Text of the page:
Educators Today

Student Forum

What’s New

Write Your Member of Congress

Through SGAP’s parent company, National Write Your Congressman, you can use the Constituent Opinion Ballot to write your members of congress about key legislation underway. NWYC provides small businesses with nonpartisan information and research on top issues and pending legislation in Congress.

America’s Legacy Book

The Foundation of Freedom

Written for middle and high school students, the new “America’s Legacy” book focuses on the text and history of the United States’ Founding Documents, including the Constitution, Bill of Rights and Declaration of Independence. Additional sections cover the elements of citizenship (how to be a good American citizen); the three branches of government and separation of powers; and excerpts from great American speeches. Interesting “Freedom Facts” and SGAP infographics are included throughout the book.

About Us

Established by National Write Your Congressman in 1992, the Student Governmental Affairs Program is a national nonprofit organization headquartered near Dallas, Texas. SGAP brings U.S. government and civics to life through a monthly newsletter that educates K-12 students about current legislation in Congress, presents pro/con perspectives from both sides of the aisle, and asks them to vote on the issues. SGAP supplements classroom instruction with nonpartisan educational materials that teach responsible citizenship through active participation. SGAP’s civics educational program is received by students in all 50 states and D.C., with about four million students having participated since its inception.

In 2019, SGAP received an Honorable Mention in the National Category for the American Civic Collaboration Awards (“Civvys”). Developed by the Bridge Alliance Education FundBig Tent Nation, and the National Conference on Citizenship in 2017, the Civvys Awards are among the most high-profile and visible aspects of the civic renewal movement.

Organizations We Partner With

Featured SGAP Infographics

This image shows the nationwide student voting results from the SGAP student program for the 2021 topics.

2023 Student Voting Results

This image shows the nationwide student voting results from the SGAP student program for the 2021 topics.

2022 SGAP Year in Review

2023 SGAP Year in Review

2022 Impact Survey Results

2023 Impact Survey Results

2022 Student Voting Results

This image shows the nationwide student voting results from the SGAP student program for the 2021 topics.

Presidential Demographics in the 21st Century Infographic

Divided Politics in America Infographic

Political Parties Infographic


“Thank you for this program. It is very helpful for AP Government and Economics Honors and Standard levels. Once I get them hooked, the students ask when is the next one coming?”

Educator in Sanford, FL

“I give the America’s Legacy books to each of my AP Government students as a reward for taking and completing the class. It is something that students have come back years later showing me their copy explaining how helpful it was in their college classes.”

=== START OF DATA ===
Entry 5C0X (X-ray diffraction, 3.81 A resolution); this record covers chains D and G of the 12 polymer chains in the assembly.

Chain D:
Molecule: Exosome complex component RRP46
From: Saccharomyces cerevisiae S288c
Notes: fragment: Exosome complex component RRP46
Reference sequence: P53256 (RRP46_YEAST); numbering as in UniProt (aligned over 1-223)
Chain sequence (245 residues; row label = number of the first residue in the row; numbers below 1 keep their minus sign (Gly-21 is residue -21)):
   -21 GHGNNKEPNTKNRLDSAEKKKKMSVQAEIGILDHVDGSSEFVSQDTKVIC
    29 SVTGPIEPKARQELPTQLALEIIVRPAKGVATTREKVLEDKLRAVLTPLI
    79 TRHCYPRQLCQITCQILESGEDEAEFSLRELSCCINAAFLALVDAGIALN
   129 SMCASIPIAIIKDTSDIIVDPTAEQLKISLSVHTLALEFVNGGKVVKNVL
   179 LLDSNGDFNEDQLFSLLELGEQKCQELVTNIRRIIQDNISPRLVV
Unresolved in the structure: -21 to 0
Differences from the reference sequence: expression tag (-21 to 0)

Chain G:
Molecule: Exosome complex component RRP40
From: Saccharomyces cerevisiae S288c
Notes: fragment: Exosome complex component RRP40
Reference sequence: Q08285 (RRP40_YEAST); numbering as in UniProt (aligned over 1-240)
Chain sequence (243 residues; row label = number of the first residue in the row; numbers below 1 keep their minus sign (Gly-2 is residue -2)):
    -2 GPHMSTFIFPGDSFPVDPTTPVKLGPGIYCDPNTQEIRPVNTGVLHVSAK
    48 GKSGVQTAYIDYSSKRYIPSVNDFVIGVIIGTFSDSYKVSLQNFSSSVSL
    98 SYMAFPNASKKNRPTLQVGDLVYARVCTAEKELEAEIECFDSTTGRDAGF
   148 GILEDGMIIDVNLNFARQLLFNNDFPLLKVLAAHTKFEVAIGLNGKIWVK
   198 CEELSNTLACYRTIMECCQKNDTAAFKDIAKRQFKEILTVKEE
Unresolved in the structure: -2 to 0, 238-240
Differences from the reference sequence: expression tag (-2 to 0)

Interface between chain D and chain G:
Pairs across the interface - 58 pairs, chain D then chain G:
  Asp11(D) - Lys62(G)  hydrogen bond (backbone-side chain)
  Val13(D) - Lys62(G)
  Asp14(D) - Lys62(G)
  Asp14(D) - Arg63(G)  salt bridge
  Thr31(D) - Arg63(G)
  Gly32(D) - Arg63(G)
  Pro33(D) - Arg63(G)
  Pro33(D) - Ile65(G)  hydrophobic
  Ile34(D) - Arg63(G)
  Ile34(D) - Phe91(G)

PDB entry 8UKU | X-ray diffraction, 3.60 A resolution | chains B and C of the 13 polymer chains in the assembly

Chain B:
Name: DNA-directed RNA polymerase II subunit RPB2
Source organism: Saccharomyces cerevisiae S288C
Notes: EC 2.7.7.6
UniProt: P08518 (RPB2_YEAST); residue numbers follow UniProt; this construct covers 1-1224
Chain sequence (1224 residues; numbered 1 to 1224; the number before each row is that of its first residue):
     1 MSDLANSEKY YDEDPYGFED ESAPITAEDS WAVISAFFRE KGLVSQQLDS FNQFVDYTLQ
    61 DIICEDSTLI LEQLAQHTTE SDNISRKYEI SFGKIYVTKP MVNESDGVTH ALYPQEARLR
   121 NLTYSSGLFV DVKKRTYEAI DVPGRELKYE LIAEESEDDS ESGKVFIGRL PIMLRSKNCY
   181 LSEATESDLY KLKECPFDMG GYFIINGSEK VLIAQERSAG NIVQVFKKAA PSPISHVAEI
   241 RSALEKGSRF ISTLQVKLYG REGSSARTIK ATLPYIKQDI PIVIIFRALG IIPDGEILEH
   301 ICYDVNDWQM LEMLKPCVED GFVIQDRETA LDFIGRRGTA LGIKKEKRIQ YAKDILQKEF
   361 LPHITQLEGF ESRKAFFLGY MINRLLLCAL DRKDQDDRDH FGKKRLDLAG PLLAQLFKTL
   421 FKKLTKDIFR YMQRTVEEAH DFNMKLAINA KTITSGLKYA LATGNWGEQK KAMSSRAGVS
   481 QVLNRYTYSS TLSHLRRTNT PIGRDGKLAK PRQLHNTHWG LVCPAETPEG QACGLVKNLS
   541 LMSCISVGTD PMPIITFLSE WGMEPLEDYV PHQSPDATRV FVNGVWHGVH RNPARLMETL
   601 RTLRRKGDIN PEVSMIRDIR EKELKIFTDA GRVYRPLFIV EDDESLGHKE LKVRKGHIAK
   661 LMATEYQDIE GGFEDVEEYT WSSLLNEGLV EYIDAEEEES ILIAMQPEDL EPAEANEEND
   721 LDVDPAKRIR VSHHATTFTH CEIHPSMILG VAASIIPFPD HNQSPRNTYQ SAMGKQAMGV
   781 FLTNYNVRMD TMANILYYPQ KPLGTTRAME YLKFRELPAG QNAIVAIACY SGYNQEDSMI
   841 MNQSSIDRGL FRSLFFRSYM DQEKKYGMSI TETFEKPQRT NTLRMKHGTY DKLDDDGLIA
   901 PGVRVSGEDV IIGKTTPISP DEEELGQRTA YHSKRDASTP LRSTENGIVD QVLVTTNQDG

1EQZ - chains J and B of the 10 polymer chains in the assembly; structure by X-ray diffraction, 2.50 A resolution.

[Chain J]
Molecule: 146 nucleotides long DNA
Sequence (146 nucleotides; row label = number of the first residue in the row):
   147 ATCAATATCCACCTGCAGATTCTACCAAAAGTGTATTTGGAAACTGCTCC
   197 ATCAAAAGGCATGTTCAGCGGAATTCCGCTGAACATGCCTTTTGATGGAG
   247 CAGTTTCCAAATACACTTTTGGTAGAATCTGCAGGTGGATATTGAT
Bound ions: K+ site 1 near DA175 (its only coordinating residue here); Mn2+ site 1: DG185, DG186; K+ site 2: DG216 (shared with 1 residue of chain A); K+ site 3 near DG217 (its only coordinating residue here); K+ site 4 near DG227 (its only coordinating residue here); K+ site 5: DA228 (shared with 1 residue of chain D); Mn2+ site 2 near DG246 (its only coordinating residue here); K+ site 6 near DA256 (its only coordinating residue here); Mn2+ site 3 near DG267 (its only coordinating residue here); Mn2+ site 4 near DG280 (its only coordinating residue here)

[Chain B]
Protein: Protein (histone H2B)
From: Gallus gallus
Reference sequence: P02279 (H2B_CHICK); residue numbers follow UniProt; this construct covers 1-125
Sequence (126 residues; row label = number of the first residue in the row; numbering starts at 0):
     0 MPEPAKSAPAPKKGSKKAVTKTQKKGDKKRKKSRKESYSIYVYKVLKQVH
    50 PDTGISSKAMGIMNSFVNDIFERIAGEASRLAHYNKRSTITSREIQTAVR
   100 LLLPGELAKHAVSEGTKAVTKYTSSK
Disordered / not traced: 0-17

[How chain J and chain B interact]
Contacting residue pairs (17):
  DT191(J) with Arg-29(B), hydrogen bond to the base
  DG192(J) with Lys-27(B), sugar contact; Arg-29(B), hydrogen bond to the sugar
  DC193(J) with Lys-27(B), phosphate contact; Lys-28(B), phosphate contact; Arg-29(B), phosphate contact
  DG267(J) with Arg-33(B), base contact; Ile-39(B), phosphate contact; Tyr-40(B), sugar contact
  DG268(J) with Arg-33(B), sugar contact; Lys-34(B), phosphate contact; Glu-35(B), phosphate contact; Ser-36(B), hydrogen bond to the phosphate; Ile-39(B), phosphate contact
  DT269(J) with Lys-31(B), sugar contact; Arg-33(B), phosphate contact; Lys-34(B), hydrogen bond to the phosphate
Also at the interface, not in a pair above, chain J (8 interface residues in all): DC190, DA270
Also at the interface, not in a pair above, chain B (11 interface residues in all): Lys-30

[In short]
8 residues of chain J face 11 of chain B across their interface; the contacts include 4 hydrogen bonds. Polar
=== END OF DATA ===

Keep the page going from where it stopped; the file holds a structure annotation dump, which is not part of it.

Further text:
Educator in Prosper, TX

“One of our main goals at DISD is to build civic literacy among our students and build good citizens. Your program teaches them critical thinking, civil discourse, and other skills they will need after they graduate. SGAP is an extension of the social studies standards and provides great information.”

Social Studies Instructional Coordinator, Dallas Independent School District

What’s New

Ideas for Teachers May 2024

Ideas for Teachers May 2024

Issue 1: TikTok Ban

  1. Should TikTok be banned in the U.S.? Why or why not? What alternative solutions do you suggest?
  2. Although they’re owned by the same company, China’s version of TikTok offers a child-friendly version, with educational videos and a time limit that isn’t offered in the U.S. Do you think it’s possible China is using TikTok to influence a generation of American youth?
  3. Is TikTok merely a fun video app, or something more insidious? If you were a parent, would you allow your kids to use the app? Why or why not?
  4. The TikTok app contains a great deal of private information about American users and this data is stored offshore. But is it futile to worry about Chinese government surveillance in an age where all big tech companies (and the U.S. government) are spying on us anyway?
  5. Should American federal or state governments ban TikTok on government devices? Why or why not?
read more
SGAP Newsletter May 2024 (TikTok Ban + Ukraine Aid)

SGAP Newsletter May 2024 (TikTok Ban + Ukraine Aid)

Lawmakers Introduce Legislation to Implement 32-hour Workweek

IN MARCH, Sen. Bernie Sanders (I-VT) and Rep. Mark Takano (D-CA) introduced the “Thirty-Two Hour Workweek Act” in their respective chambers. If passed, the legislation would amend the Fair Labor Standards Act of 1938 to reduce the standard workweek from 40 to 32 hours per week for non-exempt (salaried) employees.